If you do an  image search on Mostar, pretty much every photo is of the same thing. And I’m sure I’ll add my own pictures of this bridge when I see it in person. But this, I guess, is Mostar.

The Stari Most (“Old Bridge”), was built in the mid sixteenth century, when Mostar was part of the Ottoman empire, and at the time it was the longest single-arch stone bridge in the world. On November 9, 1993, Croats shelled the bridge and it collapsed into the Neretva River below. This was only partially strategic and largely symbolic, since the bridge was an icon of the Muslim heritage of Mostar.
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My little history lesson has given me a new sense of context that I think will make visiting Sarajevo very memorable. Of all the places I’m going on this trip, I think it is the one where knowing the history will make the most difference in terms of how I experience it.

It’s a cruel irony that for a few short years, Sarajevo became synonymous with sectarian strife, because for virtually its entire history , this beautiful city was a model of the opposite: Muslims, Catholics, Orthodox Christians, and Jews living together in cooperation and harmony. (One of its many nicknames is “Little Jerusalem.”) Squeezed into its narrow valley, Sarajevo never even had the option of splitting itself up into ethnic ghettos , so people lived side-by-side. To this day, there are several places in the city where you can see a mosque, synagogue, Catholic church, and Orthodox church with a turn of the head. (Rick Steves)

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Tourists don’t know where they’ve been, travelers don’t know where they’re going. (Paul Theroux)

I started this post writing about my enthusiasm for seeing Sarajevo because of the extraordinary history that city has experienced.  This is the centennial year of the assassination of Archduke Franz Ferdinand of Austria and his wife, Sophie, the touchstone for World War I.  It’s also 30 years since Sarajevo hosted the Winter Olympics. (I came across some photos of the facilities that were used in the 1984 games and have since gone to neglect or damage from the Yugoslav War.)  And it’s stunning to think about what was going on in Sarajevo and throughout the areas I’ll be visiting just 20 years ago.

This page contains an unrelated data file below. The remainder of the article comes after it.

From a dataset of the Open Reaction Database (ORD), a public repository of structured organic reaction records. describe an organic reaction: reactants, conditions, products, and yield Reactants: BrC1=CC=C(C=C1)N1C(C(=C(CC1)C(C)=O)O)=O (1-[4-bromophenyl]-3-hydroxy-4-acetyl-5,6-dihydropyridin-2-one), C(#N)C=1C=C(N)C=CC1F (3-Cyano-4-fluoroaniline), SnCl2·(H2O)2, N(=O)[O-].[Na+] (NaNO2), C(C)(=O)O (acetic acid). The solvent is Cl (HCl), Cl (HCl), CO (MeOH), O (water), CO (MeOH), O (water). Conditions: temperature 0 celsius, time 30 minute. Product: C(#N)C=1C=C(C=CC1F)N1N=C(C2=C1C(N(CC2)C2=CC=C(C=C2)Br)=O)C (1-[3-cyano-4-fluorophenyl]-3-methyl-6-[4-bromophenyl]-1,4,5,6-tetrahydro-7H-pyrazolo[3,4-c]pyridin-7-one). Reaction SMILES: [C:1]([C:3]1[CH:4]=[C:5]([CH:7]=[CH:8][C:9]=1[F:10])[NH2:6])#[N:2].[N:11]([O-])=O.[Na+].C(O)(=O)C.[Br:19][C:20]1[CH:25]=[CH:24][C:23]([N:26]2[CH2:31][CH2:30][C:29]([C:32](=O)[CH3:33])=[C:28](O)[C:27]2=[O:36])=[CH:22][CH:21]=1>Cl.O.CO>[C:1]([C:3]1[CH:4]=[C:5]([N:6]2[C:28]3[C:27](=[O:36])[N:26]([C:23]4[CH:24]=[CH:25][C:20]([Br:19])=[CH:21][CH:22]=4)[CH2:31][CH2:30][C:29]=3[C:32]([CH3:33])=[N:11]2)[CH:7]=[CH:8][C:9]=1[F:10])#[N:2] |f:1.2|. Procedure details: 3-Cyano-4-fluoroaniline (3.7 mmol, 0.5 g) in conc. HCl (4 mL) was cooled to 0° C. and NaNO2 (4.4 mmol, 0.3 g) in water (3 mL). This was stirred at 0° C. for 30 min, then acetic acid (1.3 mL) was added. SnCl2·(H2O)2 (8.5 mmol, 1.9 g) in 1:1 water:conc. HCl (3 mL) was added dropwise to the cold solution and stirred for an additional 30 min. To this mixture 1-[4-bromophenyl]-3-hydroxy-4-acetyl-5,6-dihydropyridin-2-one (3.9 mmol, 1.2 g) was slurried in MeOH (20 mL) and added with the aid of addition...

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At 347 km, the drive from Plitvice to Sarajevo is the longest of my trip, about 5 hours.  That would still allow plenty of time in the morning to visit the national park before the drive (if weather or timing the day before makes that advisable).  But there are two stops that have been recommended, and I’d like to arrive in Sarajevo early enough to see a little and have a relaxing dinner, since that is my sister’s last night before she flies out the next morning.
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In preparation for my upcoming trip, I bought the Kindle edition of Rick Steves’ Croatia & Slovenia guide book today. It’s coauthored by Cameron Hewitt, who led the travel session I attended in Edmonds last spring, and I suspect it’s more authored than coauthored by Hewitt.

In reading various passages, I started second guessing the itinerary.  It’s already evolved a bit from what I posted earlier. Here’s the latest version from JayWay Travel, whom I’ve pretty much committed to hire to plan this trip for me:
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Two days until I leave on my Oregon road trip.

I’m planning to blog daily while I’m gone, posting experiences and photos.

Meanwhile, I’m continuing to think ahead to next May and my trip to the Balkans. I requested a private tour itinerary from JayWay, and I’m now seriously thinking of doing that instead of the Rick Steves tour.
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With less than two weeks until I leave for my Oregon road trip, I find that I’m already on the verge of putting down a deposit on my next vacation.

I was thinking the Balkans in the fall, but now I’m thinking I won’t wait that long. I’m looking at Rick Steves’ first tour next spring, May 11 – 24, and then extending it with some independent travel.
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One of the trips I am seriously considering for my next vacation abroad is eastern Europe. After my visit to Tallinn, I think it would be amazing to spend a few weeks exploring other parts of the former Soviet bloc. There are so many alluring destinations.

Prague and Budapest are probably the most interesting cities in terms of things to do for a traveler from the United States. I was in Budapest in 1989, while it was still behind the Iron Curtain, and it would be very interesting to see it again. And people I know who’ve been to Prague say it’s wonderful. I recently caught Rick Steves’ Prague show, and it rekindled my interest in going there.
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